Asana allows you to hold all your team conversations in one place, making collaboration efficient. Whereas Wrike only has a comment box that allows you to @mention members. So when it comes to communication and collaboration, Asana wins hands-down.
- Which application to pick in terms of pricing?
Wrike as well as Asana offer free plans. The former’s free plan limits functionalities, views, storage, and even the number of users to 5 per organization. The latter’s free plan also limits you to add only 15 members and has restrictions in functionalities. Wrike has a variety of paid plans and accounts start at $9.80 per user per month. On the other hand, Asana’s paid plan starts at $10.99 per member per month billed annually.
But if bucks matter, (of course they do!), you’ll get more value from these free project management software.
- Is Wrike’s customer support better or Asana’s?
Wrike and Asana’s customer support is below average. You aren’t guaranteed a response period. And so, you’re bound to get equally disappointed by both the apps.
- In terms of security, which app is your best bet?
Both the PM solutions are quite secure with file encryptions and TLS for securing files in transit. But Wrike’s security slightly outperforms that of Asana’s with its own servers for storage rather than using AWS.
- Who wins when it comes to integrations?
Wrike has an extensive library of integrations for a wide range of use cases. Asana too is no less when it comes to this and has an impressive lineup of integrations up its sleeve. But Wrike reserves certain integrations to certain tiers and so for a greater number of integrations, you need to shell out more money. Whereas Asana is pretty reasonable and offers more integrations in its lower tiers while reserving advanced integrations for the higher tiers.
- Who are the target customers that these apps are meant for?
Asana is best for non-IT departments such as marketing, sales, and the like. Meanwhile, Wrike is apt for agile product development organizations that are small in size.
- Are there alternatives to Wrike and Asana that are more suitable for your company?
Yes, there certainly are more solid alternatives to these two apps that are better suited for your org.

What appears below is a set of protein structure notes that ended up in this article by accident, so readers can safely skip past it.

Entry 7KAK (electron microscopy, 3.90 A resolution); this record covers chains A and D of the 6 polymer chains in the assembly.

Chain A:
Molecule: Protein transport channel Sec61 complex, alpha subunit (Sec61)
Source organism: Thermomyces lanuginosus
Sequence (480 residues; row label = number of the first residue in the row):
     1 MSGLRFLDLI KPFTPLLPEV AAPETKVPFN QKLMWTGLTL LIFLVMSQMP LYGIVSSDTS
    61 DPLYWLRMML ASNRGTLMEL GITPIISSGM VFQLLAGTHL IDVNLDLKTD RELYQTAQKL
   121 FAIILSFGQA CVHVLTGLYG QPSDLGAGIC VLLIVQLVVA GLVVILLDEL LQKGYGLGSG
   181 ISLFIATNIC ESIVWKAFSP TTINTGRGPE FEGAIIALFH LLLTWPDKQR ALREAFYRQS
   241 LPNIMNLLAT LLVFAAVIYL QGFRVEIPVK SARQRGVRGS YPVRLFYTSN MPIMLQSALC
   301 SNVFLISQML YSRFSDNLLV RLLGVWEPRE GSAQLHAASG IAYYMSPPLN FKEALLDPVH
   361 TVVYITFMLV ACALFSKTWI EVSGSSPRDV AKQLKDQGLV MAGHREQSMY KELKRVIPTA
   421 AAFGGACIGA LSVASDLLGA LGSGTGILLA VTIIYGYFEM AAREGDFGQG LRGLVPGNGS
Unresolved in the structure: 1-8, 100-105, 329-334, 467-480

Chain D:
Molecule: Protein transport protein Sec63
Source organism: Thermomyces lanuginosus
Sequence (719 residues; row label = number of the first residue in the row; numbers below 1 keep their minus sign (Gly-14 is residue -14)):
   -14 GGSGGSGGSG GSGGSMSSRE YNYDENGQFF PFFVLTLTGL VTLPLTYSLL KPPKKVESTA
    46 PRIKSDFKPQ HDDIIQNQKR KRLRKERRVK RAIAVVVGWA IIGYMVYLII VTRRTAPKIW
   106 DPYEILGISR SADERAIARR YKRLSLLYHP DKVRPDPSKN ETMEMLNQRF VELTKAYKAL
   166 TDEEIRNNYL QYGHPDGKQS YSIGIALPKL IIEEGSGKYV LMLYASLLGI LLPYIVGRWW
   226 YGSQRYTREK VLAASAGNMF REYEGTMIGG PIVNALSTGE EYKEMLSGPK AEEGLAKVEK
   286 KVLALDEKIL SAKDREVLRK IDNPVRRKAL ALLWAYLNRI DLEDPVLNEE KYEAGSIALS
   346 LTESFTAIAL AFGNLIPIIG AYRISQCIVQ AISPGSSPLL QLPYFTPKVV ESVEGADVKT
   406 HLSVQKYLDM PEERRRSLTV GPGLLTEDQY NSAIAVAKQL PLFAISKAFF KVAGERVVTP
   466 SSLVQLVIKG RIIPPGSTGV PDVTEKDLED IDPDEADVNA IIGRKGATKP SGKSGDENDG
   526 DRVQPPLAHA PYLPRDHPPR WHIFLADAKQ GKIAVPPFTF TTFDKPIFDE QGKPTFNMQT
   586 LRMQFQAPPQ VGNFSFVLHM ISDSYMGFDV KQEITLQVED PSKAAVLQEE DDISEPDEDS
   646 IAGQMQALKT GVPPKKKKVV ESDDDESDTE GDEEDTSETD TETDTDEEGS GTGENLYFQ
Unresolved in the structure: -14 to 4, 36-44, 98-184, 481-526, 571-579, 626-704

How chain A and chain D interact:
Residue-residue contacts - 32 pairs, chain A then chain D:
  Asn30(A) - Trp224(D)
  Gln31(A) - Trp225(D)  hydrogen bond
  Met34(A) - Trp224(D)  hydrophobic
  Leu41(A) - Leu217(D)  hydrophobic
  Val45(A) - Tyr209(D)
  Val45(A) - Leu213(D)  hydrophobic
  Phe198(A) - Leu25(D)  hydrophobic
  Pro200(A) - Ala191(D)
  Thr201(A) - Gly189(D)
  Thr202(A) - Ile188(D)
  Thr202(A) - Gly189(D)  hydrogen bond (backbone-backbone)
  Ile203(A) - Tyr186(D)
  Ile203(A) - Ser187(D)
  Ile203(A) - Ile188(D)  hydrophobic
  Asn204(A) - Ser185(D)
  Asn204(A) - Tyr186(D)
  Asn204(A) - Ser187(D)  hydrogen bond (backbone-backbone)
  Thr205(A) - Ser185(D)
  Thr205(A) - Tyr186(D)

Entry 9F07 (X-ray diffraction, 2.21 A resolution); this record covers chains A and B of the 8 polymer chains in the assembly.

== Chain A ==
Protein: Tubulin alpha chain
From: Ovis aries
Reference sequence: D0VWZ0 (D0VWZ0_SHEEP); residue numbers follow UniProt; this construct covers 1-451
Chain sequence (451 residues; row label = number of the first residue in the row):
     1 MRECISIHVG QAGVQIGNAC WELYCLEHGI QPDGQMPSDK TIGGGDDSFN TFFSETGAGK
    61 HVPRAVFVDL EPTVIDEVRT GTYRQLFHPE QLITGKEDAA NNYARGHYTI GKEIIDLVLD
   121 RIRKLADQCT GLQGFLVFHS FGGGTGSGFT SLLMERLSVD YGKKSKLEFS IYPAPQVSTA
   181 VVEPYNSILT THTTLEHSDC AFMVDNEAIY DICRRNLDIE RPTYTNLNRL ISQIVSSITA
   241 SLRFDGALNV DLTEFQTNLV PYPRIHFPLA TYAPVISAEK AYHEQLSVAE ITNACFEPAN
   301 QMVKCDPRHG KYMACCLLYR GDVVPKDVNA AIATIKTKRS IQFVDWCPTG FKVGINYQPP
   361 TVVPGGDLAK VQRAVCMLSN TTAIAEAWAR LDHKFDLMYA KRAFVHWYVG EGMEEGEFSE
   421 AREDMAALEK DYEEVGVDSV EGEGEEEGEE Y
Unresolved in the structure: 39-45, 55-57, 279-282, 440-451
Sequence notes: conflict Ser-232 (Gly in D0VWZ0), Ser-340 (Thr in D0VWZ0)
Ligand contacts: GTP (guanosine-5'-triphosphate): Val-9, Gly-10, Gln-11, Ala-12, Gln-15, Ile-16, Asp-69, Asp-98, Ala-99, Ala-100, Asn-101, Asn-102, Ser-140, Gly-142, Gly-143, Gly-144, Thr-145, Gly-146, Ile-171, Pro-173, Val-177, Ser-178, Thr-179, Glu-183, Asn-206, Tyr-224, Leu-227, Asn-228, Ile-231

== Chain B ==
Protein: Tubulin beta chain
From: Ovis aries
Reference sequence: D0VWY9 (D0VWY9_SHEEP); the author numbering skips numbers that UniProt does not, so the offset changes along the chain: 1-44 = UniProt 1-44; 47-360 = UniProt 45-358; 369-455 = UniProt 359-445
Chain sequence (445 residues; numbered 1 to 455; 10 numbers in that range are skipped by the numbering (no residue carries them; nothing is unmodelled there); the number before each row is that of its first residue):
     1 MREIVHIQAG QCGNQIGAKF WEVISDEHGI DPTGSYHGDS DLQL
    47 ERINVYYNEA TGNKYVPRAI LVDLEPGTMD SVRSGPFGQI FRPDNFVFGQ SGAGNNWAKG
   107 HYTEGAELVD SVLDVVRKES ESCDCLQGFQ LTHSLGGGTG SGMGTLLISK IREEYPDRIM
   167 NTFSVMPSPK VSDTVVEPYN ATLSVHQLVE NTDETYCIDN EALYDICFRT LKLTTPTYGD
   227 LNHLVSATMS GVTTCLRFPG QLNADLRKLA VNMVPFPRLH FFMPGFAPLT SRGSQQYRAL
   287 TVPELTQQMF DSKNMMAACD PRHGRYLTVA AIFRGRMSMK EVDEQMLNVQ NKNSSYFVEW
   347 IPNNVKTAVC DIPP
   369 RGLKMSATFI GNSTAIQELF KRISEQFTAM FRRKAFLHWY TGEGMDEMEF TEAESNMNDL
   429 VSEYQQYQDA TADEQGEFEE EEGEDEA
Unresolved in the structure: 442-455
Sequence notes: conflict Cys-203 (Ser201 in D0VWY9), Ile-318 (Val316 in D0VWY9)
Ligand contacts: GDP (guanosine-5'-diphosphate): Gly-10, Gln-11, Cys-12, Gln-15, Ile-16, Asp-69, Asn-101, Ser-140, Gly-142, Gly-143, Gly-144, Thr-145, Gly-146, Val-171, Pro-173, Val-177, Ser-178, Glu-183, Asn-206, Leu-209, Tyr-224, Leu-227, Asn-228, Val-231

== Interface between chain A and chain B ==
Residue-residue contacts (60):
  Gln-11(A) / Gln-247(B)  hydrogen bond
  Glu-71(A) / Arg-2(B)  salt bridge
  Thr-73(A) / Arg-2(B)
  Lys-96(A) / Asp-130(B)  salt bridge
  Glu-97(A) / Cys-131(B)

4 recommended alternatives to Wrike and Asana for your business
Monday.com is a noteworthy competitor to both the apps as it is loaded with a ton of functionalities and multiple views, namely, calendar, gantt, forms, and so on. This app has plenty of templates for any department, can be customized, and can be automated for certain tasks. This makes building custom workflows easier on monday.com.
Akin to Wrike and Asana, monday.com also supports a lot of integrations with 3rd-party apps such as Slack, OneDrive, Google Calendar, and even with other PM apps like Jira.
But when it comes to agile, it lacks capabilities other than simple kanban. Another minus point is, due to too many functionalities, it is easy to get overwhelmed and the learning curve is steep.
Monday.com’s pricing plan is heavy on the pocket. There isn’t a free plan but instead, a 14-day trial post which you must choose a paid plan, starting at $10/member/month.
Non-IT agency and departments pertaining to marketing, sales, etc.
ClickUp is also a notable alternative to the two apps. It may appear strikingly similar to Asana but has its differences when you look closer. Here’s a comparison of Asana vs ClickUp elaborating their differences.
ClickUp aims to be an all-in-one PM platform that replaces all the tools in the market via feature add-ons. From handling tasks to resource management, you’re most likely to find functionality or an add-on for everything here.
But the drawback of this app is that, similar to its peers, it also lacks the powerful agile capabilities.
ClickUp’s pricing plan is affordable. However, it comes with functionality restrictions ClickUp’s free plan enables you to add unlimited users. However, if you want to access all its functionalities and add-ons, you must purchase a paid plan that starts at $5/user/month.
Any business belonging to any industry but ideally non-IT companies.
Compare Asana vs ClickUp to see which tool is a better bet.
Jira is one of the pioneers in the PM sector that was initially built as an issue tracking application. But today, it has grown into a PM app that caters to agile development orgs.
With Jira software, you can effortlessly customize your workflows to capture issues and bugs, assign them to members, prioritize and track them to completion.
Even though Jira has become a PM platform, it still remains an issue tracker at heart. And that’s why orgs look for Jira alternatives.
Jira software's pricing plan is considerably straightforward. Jira software allows you to add up to 10 members in its free plan but with limited functionalities. The paid plans start at $7/user.
Small IT organizations that are looking to build products using agile methodologies.
Find out the comparative advantage of Jira vs Asana here.